Department of Biochemistry University of Oxford Department of Biochemistry
University of Oxford
South Parks Road
Oxford OX1 3QU

Tel: +44 (0)1865 613200
Fax: +44 (0)1865 613201
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News

Welcome to our two new group leaders
New Starters Two new group leaders join the Department today, Alfredo Castello and Elena Seiradake Published: 1 October 2014
Double success for Rob Klose
Professor Rob Klose Following on from his recent Royal Society award, Rob Klose has received two further honours in recognition of his work. He has been made a Full Professor, and now becomes Professor of Cell and Molecular Biology Published: 1 October 2014
Latest Publications
Read about some of the latest publications to come from the Department. Published: 24 September 2014

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Athena Swan Bronze Award

Vacancies

There are two job vacancies available

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Welcome

The Department of Biochemistry

Welcome to the Department of Biochemistry, part of the University of Oxford's Medical Sciences Division. We are one of the largest Biochemistry departments in the world and carry out world-class research and teaching. Our researchers come from a range of disciplines and work in a collaborative environment on all aspects of modern molecular and cellular biochemistry. We hope you enjoy reading more about our activities on these pages.

Professor Mark Sansom, Head of Department

News Highlight

Enzyme from ocean bacteria reveals a unique catalytic cofactor

A serendipitous finding by Oxford researchers has identified novel features of an ecologically important enzyme.

The alkaline phosphatase PhoX is important for bacterial phosphate acquisition in low phosphate environments such as those found in much of the world’s oceans (pink). The structure of PhoX and of its active site are shown with the cofactor iron atoms orange, calcium ions green, and the oxygen atom red. A phosphate ion bound at the active site is shown in stick representation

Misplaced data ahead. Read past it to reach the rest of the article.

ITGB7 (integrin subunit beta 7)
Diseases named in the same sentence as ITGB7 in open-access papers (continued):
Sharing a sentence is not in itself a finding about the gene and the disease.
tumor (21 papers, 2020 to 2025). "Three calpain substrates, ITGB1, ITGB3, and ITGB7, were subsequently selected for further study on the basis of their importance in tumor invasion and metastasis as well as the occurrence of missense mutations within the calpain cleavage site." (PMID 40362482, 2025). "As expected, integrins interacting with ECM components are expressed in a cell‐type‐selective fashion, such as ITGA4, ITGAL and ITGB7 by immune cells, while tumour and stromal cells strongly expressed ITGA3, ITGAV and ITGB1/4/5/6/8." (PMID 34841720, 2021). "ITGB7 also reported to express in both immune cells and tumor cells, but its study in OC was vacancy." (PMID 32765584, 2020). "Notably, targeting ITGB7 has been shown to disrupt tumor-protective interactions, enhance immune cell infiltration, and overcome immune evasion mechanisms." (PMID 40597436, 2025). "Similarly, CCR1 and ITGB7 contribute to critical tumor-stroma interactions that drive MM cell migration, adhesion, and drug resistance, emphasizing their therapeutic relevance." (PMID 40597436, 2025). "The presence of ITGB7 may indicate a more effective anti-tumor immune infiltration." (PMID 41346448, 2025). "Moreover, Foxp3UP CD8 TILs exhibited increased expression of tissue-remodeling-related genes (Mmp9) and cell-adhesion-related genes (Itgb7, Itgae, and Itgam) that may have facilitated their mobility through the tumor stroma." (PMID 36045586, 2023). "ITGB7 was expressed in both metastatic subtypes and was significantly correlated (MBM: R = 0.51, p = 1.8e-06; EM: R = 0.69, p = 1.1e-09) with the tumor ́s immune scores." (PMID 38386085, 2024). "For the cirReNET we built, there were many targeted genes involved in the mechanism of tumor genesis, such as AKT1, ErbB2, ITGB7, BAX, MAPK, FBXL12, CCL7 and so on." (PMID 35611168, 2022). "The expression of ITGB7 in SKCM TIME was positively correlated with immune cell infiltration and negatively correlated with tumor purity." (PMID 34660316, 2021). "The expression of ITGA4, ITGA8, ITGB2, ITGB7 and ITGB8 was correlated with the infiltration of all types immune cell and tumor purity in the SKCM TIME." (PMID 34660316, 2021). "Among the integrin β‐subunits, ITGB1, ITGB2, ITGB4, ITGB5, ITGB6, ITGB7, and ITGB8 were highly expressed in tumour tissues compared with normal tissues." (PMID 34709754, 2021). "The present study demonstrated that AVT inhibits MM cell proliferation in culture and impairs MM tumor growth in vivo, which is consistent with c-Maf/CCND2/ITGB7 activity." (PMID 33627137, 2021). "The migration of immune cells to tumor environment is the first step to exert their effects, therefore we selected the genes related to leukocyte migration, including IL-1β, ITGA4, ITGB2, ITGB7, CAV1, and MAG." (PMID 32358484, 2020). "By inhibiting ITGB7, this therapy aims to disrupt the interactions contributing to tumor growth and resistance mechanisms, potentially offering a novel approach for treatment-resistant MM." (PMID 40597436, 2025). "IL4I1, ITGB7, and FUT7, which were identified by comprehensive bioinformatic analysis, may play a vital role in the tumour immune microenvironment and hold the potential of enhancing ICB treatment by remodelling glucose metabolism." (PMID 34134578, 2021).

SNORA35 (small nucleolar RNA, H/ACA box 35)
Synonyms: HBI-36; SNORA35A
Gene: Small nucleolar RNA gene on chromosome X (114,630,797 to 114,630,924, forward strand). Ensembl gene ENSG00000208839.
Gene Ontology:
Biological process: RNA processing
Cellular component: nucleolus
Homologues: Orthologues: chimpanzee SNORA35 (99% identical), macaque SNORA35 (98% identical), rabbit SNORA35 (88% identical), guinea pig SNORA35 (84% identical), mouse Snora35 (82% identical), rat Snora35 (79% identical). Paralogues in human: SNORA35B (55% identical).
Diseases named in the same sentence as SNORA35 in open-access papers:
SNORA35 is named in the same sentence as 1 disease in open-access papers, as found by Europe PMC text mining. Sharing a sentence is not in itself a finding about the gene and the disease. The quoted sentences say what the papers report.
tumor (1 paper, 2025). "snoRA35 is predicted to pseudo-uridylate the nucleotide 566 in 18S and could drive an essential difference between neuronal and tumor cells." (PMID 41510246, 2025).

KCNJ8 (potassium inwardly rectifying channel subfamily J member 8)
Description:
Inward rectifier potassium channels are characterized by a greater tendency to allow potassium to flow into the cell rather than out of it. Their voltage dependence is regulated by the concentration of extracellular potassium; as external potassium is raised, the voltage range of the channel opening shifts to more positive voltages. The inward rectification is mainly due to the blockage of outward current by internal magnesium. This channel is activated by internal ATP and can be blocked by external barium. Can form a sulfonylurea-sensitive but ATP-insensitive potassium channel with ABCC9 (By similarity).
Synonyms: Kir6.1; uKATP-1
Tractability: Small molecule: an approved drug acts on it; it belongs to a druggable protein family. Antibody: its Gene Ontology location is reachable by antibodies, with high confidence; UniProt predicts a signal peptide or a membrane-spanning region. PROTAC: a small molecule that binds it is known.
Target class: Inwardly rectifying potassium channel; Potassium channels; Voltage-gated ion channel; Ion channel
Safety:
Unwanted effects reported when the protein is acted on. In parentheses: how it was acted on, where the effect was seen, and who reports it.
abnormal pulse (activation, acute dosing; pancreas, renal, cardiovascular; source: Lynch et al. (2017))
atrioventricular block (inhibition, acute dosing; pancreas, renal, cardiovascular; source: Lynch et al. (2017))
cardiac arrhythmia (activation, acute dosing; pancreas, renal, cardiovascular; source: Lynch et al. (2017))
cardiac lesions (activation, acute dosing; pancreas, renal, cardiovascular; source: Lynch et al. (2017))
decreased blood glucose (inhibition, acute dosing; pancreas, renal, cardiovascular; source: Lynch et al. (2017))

The alkaline phosphatase PhoX is important for bacterial phosphate acquisition in low phosphate environments such as those found in much of the world’s oceans (pink). The structure of PhoX and of its active site are shown with the cofactor iron atoms orange, calcium ions green, and the oxygen atom red. A phosphate ion bound at the active site is shown in stick representation † (Click to enlarge)

The findings, from Professor Ben Berks' group in Biochemistry and Professor Susan Lea's group in the Dunn School of Pathology, are published in a paper in Science (1). Principal researchers on the work are Chien Yong and Pietro Roversi.

The group's work on the alkaline phosphatase PhoX, which has implications across disciplines ranging from chemistry to microbial ecology, has identified a new and unexpected catalytic cofactor. Structural analysis of PhoX suggests a novel mechanism of action not seen in other phosphatases.

Phosphate-containing macromolecules and metabolites are essential components in all living cells. Under conditions of phosphate deficiency, microorganisms produce alkaline phosphatase enzymes to release phosphate from phosphate-containing organic compounds in the environment.

The map is reproduced with modifications from an image by David Bice at https://www.e-education.psu.edu/earth103/node/694 under a creative commons CC BY-NC-SA 3.0 license

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Seminars

Departmental Seminar Deepa Nath, 'Careers Talk: How to Progress in Academia' Wednesday 1st Oct, 13:00 Main Meeting Room, New Biochemistry Building
SBCB Seminar Series Verity Jackson, 'FLRT Signalling: Insights from Molecular Dynamics Simulations' Thursday 2nd Oct, 14:00 Main Lecture Theatre, Le Gros Clarke Building Department of Physiology Anatomy and Genetics, Le Gros Clark Building, South Parks Road, Oxford, OX1 3QX
SBCB Seminar Series Eiji Yamamoto, 'Anomalous dynamics of pleckstrin homology domains on a lipid membrane surface' Thursday 9th Oct, 14:00 Main Meeting Room, New Biochemistry Building
Departmental Seminar Dr. Zuzana Horejsi, 'tbc' Thursday 16th Oct, 11:00 Main Meeting Room, New Biochemistry Building


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